The manual version also retails for $36,990 (plus GST and ORCs), which is $8500 cheaper than the SPR edition shown here. The complete Rhino XL range starts at $27,990 (plus GST and ORCs), which could leave you with spare cash for the chunky tyres, wheels, and bull bars of your dreams, but you’d have to compromise on all-paw ability for that price. A mid-range Rhino XL 4WD, however, remains a pretty good value proposition in my mind.

Make your bed

The Rhino XL’s load bed definitely makes a difference to the abilities of this particular double cab load-hauler, although when in town you need to be aware of the extra distance between your vehicle’s nose and rear-end (which is where the standard reversing monitor in all 4WD models comes in handy).

Every Rhino XL features a combination of double wishbone suspension on coils up front and leaf springs at the rear. The ute’s 1060kg payload improves on the standard Rhino’s figure by 210kg and betters the payload figures of more expensive rivals. Its 3500kg braked tow rating is on par with other turbo-diesel utes available such as the Ford Ranger, Toyota Hilux, and Holden Colorado.

Ride along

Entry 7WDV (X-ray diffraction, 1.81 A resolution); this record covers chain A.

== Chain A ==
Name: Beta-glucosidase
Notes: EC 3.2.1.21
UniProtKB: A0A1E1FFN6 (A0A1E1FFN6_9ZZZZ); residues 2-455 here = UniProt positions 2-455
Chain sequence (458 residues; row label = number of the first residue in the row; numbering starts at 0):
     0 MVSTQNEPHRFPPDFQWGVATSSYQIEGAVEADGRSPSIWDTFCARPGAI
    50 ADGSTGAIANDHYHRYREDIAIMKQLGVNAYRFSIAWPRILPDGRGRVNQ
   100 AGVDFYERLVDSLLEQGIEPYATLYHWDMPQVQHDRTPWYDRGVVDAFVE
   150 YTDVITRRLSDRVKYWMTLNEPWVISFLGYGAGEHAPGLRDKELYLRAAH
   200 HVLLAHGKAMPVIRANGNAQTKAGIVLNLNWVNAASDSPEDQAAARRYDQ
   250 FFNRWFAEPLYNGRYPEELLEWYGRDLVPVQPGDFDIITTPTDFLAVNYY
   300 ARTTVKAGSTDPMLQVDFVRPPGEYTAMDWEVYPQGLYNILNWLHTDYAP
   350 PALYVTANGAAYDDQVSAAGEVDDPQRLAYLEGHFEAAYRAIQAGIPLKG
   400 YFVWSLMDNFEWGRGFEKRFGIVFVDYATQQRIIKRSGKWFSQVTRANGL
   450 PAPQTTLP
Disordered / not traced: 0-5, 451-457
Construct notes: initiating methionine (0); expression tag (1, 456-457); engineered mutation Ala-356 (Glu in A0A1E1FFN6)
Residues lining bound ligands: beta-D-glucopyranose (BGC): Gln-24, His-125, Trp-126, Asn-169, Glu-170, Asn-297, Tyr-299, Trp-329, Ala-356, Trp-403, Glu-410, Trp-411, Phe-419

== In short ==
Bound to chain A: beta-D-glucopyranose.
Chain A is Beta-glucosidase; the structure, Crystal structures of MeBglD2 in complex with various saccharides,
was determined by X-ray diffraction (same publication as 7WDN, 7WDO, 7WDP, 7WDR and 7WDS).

Similarly, it’s as simple as twisting a dial to engage four-wheel drive

The 300mm extra body length doesn’t make any difference to the ride quality from the SsangYong, which is as compliant as any other light commercial vehicle of this type on tarmac. That’s despite all the extra tray length extending out beyond the rear axle.

The manufacturer did a fair amount of work with the Rexton/Rhino pair, enlarging rubber engine mounts in order to reduce noise and vibration while on the move, along with installing quadruple-layered door and window seals to help keep out road and wind noise.

Switching to 4H mode is as simple as twisting a dial in the centre console. Across boggy paddocks, the capable system paired with 215mm of minimum ground clearance helped the ute cope with light off-road duties.



The SsangYong Rhino XL does what so many double cab utes can’t: it provides the convenience of comfortable five-person transport yet doesn’t compromise on tray space. It builds on the Korean brand’s ever-expanding reputation for mixing a solid suite of comfort and convenience specification with realistic pricing.

Aimed squarely at the tradie market (and available in five different grades), those extra millimetres in the back will also suit the many and varied recreational purposes Kiwis now buy this type of vehicle for as well. Just watch your back when reversing out of that car park outside the local rural supplies store.

SsangYong Rhino XL SPR Diesel 2.2 4WD specifications

Engine 2.2L e-XDi turbodiesel 
Transmission 6-speed automatic
Power 133kW
Torque 420Nm
Kerb weight 2192kg
Payload 1060kg
Tow rating 3500kg (braked)
Fuel economy 8.6L/100km

Price: $45,490 + GST + ORCs